Saturday, October 30, 2010

Bullying begins with adults

A couple of weeks ago, I was part of a candlelight vigil to bring attention to bullying and the suicides of children and young people who are gay or perceived to be gay. Bullying is much a part of our culture, and it's a reflection of the behavior of adults. Lori came across this commentary from a blog called Momastery by a mom named Glennon, who describes the title of her blog thusly:
"I chose “Momastery” because a monastery is a sacred place, apart from the world, where a seeker retreats to figure out what matters and catch glimpses of God. That’s exactly what motherhood is like to me."
Here is the post about bullying and I hope we can take it to heart in our work, in our churches and in our homes:
A Mountain I'm Willing to Die On
Along with every other concerned mama, I’ve been watching America’s response to the bullying related suicides closely. People seem to be quite shocked by the cruelty that’s happening in America’s schools. I’m confused by their shock. I’m also concerned about what’s not being addressed in their proposed solutions.
The acceptable response seems to be that we need to better educate students and teachers about what bullying is and how to react appropriately to it. This plan is positive, certainly. But on its own, it seems a little like bailing frantically without looking for the hole in the boat through which the water is leaking.
Each time one of these stories is reported, the tag line is: “kids can be so cruel.” This is something we tend to say. Kids these days, they can be so cruel. But I think this is just a phrase we toss around to excuse ourselves from facing the truth. Because I don’t think kids are any crueler than adults. I just think kids aren’t quite as adept yet at disguising their cruelty.
Yesterday I heard a radio report that students who are most likely to be bullied are gay kids, overweight kids, and Muslim kids.
I would venture to guess that at this point in American history, gay adults, overweight adults, and Muslim adults feel the most bullied as well.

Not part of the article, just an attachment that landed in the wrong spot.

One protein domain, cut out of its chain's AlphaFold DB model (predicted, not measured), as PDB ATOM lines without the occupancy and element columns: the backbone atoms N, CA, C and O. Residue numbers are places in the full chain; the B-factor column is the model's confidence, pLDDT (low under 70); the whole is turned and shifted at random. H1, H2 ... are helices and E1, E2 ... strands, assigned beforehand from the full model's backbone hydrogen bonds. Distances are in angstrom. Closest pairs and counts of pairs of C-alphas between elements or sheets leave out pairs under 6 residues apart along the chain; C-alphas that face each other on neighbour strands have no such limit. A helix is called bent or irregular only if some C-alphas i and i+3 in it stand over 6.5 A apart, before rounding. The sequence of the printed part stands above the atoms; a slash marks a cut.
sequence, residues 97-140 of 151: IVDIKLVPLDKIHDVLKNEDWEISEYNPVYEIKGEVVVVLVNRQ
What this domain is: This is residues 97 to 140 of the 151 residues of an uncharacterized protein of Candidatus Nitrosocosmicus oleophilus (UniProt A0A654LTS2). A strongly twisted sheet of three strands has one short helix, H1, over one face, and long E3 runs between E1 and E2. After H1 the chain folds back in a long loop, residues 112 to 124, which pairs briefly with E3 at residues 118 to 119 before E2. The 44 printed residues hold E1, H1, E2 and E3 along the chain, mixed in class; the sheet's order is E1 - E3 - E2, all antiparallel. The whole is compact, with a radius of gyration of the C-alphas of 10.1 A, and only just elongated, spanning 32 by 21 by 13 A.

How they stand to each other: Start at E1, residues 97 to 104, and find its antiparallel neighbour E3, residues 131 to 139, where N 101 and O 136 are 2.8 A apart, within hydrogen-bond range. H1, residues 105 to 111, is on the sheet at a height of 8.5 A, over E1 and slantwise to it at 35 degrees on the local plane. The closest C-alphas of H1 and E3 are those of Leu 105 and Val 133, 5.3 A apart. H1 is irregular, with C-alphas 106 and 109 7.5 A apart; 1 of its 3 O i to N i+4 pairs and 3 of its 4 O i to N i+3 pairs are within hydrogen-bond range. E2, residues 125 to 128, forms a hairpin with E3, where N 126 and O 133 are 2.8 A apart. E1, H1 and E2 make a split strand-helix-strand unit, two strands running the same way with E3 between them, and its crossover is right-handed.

Children are not cruel. Children are mirrors. They want to be “grown-up.” So they act how grown-ups act when we think they’re not looking. They do not act how we tell them to act at school assemblies. They act how we really act. They believe what we believe. They say what we say. And we have taught them that gay people are not okay. That overweight people are not okay. That Muslim people are not okay. That they are not equal. That they are to be feared. And people hurt the things they fear. We know that. What they are doing in the schools, what we are doing in the media - it’s all the same. The only difference is that children bully in the hallways and the cafeterias while we bully from behind pulpits and legislative benches and one liners on sit-coms.
And people are sensitive. People are heart-breakingly sensitive. If enough people tell someone over and over that he is not okay, he will believe it. And one way or another, he will die.
So how is any of this surprising? It’s quite predictable, actually. It’s trickle-down cruelty.
I don’t know much. But I know that each time I see something heartbreaking on the news, each time I encounter a problemoutside, the answer to the problem is inside. The problem is AWAYS me and the solution is ALWAYS me. If I want my world to be less vicious, then I must become more gentle. If I want my children to embrace other children for who they are, to treat other children with the dignity and respect every child of God deserves, then I had better treat other adults the same way. And I better make sure that my children know beyond a shadow of a doubt that in God’s and their father’s and my eyes, they are okay. They are fine. They are loved as they are. Without a singleunless. Because the kids who bully are those who are afraid that a secret part of themselves is not okay.

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